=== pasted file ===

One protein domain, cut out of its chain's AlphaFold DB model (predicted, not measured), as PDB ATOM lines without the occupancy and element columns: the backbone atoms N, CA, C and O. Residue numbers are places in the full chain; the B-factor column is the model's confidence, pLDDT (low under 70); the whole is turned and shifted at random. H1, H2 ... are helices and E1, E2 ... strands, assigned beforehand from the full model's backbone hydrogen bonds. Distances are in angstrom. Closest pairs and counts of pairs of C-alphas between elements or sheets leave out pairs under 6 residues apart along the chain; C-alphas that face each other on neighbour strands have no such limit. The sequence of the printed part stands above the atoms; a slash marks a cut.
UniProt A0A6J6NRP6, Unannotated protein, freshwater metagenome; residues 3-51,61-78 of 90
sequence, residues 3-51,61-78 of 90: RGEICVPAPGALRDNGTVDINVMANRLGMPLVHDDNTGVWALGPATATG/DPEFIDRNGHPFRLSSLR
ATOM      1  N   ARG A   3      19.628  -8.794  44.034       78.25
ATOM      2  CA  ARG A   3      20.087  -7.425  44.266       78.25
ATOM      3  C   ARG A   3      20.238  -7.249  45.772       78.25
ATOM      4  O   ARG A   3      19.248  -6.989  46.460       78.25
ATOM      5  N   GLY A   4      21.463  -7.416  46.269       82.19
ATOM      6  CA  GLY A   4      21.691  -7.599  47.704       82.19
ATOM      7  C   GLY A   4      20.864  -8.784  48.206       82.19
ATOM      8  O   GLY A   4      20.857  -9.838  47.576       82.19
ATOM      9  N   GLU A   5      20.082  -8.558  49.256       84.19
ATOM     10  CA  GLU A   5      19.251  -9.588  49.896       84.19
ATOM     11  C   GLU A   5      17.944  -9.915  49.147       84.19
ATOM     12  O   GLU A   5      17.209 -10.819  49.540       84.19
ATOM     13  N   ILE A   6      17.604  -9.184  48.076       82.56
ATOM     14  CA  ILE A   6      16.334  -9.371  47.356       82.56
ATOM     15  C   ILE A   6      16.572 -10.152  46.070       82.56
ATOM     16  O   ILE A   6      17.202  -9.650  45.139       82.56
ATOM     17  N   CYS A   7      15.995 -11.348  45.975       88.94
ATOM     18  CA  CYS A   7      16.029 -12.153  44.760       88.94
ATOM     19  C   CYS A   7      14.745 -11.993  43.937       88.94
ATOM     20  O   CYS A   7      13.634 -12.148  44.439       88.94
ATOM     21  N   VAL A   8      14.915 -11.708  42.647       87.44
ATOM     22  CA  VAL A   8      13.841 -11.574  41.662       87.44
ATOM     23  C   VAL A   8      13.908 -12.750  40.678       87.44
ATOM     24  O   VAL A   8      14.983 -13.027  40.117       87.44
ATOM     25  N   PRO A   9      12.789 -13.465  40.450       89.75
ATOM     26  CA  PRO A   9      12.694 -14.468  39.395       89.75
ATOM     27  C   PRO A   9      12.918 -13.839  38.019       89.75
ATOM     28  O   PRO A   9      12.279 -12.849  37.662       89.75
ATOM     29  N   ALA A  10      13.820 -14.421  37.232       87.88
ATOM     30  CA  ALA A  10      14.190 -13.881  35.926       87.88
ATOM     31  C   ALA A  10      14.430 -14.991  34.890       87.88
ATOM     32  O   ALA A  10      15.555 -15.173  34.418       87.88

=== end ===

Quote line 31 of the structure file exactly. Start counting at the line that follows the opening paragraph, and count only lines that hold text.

ATOM     29  N   ALA A  10      13.820 -14.421  37.232       87.88